What to Expect When Your Child is a Kindergartner

  • Early childhood experts tell us that five-year-olds generally share some common characteristics and abilities. Of course, every child is different, so your new kindergartner may be demonstrating some traits and skills already or may have mastered some and not shown others. That’s perfectly normal.

    Kindergarten is a time for lots of learning and your child’s teacher is here to help! You can help your child practice these important skills so he is well prepared for kindergarten.

New kindergartners often...

    • Kindergarten student paints a picture Are eager and curious learners.
    • Are physically active and participate in both structured and unstructured play, alone and with other children.
    • Are interested in stories, books, rhymes, pictures, games, and songs.
    • Enjoy imaginative play but can distinguish between real life and make-believe.
    • Learn by doing, observing, imitating, investigating, examining, and exploring.
    • Respond to praise and consistent rules.
    • Are becoming more independent and want to make their own choices.
    • Have an increasing attention span but need to change activities frequently.
    • Like to talk and may enjoy being the center of attention.
    • Develop friendships with peers and demonstrate empathy and understanding by trying to comfort and help others.
    • Try both familiar and new strategies to solve a problem.
    • Ask questions and seek new information.
    • Can manage feelings and handle social situations more independently.

A child typically comes to school with these skills...

    • Knows that the school day includes many activities, including listening time and work time.
    • Demonstrates appropriate school behavior, including when to use an “inside voice”, when to wait for a turn, and how to share with friends.
    • Sits and actively listens for 10 minutes or more at a time.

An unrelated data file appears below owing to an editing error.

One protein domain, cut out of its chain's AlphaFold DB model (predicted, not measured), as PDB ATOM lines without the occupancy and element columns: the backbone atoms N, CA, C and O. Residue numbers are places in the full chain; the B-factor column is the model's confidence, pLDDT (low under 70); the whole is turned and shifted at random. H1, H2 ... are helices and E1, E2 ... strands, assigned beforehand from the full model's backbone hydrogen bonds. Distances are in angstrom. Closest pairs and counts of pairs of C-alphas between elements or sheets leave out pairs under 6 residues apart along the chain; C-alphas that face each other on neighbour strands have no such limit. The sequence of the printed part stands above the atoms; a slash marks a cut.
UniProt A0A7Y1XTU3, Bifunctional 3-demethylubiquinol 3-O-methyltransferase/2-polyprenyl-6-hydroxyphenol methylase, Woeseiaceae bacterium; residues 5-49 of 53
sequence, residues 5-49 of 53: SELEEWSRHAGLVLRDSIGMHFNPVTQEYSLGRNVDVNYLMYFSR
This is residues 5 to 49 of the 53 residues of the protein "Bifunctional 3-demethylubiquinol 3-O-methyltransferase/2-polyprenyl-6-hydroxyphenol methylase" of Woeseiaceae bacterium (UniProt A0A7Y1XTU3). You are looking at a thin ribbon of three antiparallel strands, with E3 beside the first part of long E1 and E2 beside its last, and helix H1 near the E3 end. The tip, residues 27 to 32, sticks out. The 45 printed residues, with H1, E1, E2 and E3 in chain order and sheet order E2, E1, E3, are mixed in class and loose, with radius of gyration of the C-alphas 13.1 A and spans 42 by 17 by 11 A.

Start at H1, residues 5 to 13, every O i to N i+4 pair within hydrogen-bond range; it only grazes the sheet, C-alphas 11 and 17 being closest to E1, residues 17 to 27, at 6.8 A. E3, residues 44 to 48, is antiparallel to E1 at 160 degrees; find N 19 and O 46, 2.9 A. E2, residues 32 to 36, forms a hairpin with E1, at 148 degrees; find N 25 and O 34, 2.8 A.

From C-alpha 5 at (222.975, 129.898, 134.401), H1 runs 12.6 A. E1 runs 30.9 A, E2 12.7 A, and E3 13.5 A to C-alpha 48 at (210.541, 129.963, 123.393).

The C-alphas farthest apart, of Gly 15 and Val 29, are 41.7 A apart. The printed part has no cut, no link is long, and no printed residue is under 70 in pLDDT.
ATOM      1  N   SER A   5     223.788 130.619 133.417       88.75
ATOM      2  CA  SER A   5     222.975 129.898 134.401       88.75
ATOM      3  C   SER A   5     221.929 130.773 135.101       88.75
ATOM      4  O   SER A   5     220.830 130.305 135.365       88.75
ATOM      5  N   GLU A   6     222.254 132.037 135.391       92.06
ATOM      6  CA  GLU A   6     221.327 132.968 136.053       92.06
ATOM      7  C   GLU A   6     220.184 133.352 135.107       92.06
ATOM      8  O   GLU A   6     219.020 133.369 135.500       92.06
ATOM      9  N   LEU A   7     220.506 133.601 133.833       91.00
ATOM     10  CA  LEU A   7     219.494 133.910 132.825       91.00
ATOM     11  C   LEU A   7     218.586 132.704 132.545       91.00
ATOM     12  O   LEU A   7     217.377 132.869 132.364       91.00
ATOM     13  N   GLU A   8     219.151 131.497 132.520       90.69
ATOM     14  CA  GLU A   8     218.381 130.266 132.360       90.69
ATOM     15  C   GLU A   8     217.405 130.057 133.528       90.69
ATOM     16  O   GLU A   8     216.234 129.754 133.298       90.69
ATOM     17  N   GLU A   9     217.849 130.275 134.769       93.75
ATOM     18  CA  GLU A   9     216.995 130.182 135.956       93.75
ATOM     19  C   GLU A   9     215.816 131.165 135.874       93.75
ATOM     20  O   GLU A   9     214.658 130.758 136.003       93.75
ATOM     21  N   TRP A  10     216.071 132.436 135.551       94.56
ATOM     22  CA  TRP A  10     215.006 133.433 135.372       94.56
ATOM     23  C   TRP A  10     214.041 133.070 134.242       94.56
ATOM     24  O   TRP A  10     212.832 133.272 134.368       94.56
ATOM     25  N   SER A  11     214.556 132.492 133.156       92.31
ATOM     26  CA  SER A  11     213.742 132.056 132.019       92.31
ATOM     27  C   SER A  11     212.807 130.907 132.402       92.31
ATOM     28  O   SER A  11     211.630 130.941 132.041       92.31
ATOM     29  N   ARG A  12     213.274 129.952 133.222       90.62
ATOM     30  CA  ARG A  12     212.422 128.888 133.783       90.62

• Identifies basic shapes (2D and 3D shapes).
    • Knows many letters by sight, both uppercase and lowercase.
    • Writes some letters, for instance those in her name, holding a pencil or crayon correctly.
    • Recognizes some letter sounds.
    • Understands that letters form words, words make sentences, and sentences are separated by spaces in print. Knows that printed words read left to right and top to bottom.
    • Follows multi-step directions.
    • Talks in complete sentences in an understandable voice.
    • Sorts objects by attributes such as color, shape, and size.
    • Uses senses to learn about the world around him.
    • Recognizes numbers and counts up to 20 in order.
    • Uses materials to create original artwork to express herself.
    • Can sequence familiar stories or events.

Your child's teacher welcomes you as an active partner in your child's education.

    • Teacher working with students Sign up for a Parent Portal account for safe and secure online access to key information about your child’s academic career, 24/7. Go to gcpsk12.org and click on the Parents tab at the top. (Once you register your child for kindergarten online, your Parent Portal account is activated!)
    • Learn how you can help at home, using resources posted to the district’s Early Learning web page and on the district’s Pinterest account.
    • Stay informed on school and class happenings. Read newsletters and reports that come home. Look for regular communication from the teacher by email, on teacher course pages, or in your child’s book bag. Check the school website and the district website for updates.
    • Attend parent-teacher conferences to discuss your child’s progress.
    • Know the adults who work with your child daily, including teachers, principal, other administrators, office staff, counselor, clinic worker, cafeteria staff, bus driver, and others.